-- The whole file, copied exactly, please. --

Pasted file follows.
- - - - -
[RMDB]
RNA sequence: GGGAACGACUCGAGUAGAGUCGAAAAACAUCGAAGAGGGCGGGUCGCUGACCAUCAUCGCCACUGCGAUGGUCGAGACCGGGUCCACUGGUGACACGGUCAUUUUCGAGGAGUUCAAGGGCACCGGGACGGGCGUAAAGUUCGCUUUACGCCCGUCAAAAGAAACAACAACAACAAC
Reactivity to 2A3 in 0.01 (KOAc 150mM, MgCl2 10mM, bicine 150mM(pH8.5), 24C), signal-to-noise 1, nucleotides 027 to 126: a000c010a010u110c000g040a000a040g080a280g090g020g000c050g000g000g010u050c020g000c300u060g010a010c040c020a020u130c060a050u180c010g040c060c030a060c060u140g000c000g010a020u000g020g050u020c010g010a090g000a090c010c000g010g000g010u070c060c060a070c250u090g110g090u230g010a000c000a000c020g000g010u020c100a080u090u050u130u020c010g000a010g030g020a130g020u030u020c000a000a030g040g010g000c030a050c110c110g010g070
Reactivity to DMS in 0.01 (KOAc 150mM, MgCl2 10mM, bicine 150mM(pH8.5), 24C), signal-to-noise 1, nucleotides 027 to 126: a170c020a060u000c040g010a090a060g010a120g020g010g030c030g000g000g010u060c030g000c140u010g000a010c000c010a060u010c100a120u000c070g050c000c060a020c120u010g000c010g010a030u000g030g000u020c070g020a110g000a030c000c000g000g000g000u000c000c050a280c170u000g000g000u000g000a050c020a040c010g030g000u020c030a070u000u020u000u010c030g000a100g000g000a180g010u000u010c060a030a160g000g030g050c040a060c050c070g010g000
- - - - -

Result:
[RMDB]
RNA sequence: GGGAACGACUCGAGUAGAGUCGAAAAACAUCGAAGAGGGCGGGUCGCUGACCAUCAUCGCCACUGCGAUGGUCGAGACCGGGUCCACUGGUGACACGGUCAUUUUCGAGGAGUUCAAGGGCACCGGGACGGGCGUAAAGUUCGCUUUACGCCCGUCAAAAGAAACAACAACAACAAC
Reactivity to 2A3 in 0.01 (KOAc 150mM, MgCl2 10mM, bicine 150mM(pH8.5), 24C), signal-to-noise 1, nucleotides 027 to 126: a000c010a010u110c000g040a000a040g080a280g090g020g000c050g000g000g010u050c020g000c300u060g010a010c040c020a020u130c060a050u180c010g040c060c030a060c060u140g000c000g010a020u000g020g050u020c010g010a090g000a090c010c000g010g000g010u070c060c060a070c250u090g110g090u230g010a000c000a000c020g000g010u020c100a080u090u050u130u020c010g000a010g030g020a130g020u030u020c000a000a030g040g010g000c030a050c110c110g010g070
Reactivity to DMS in 0.01 (KOAc 150mM, MgCl2 10mM, bicine 150mM(pH8.5), 24C), signal-to-noise 1, nucleotides 027 to 126: a170c020a060u000c040g010a090a060g010a120g020g010g030c030g000g000g010u060c030g000c140u010g000a010c000c010a060u010c100a120u000c070g050c000c060a020c120u010g000c010g010a030u000g030g000u020c070g020a110g000a030c000c000g000g000g000u000c000c050a280c170u000g000g000u000g000a050c020a040c010g030g000u020c030a070u000u020u000u010c030g000a100g000g000a180g010u000u010c060a030a160g000g030g050c040a060c050c070g010g000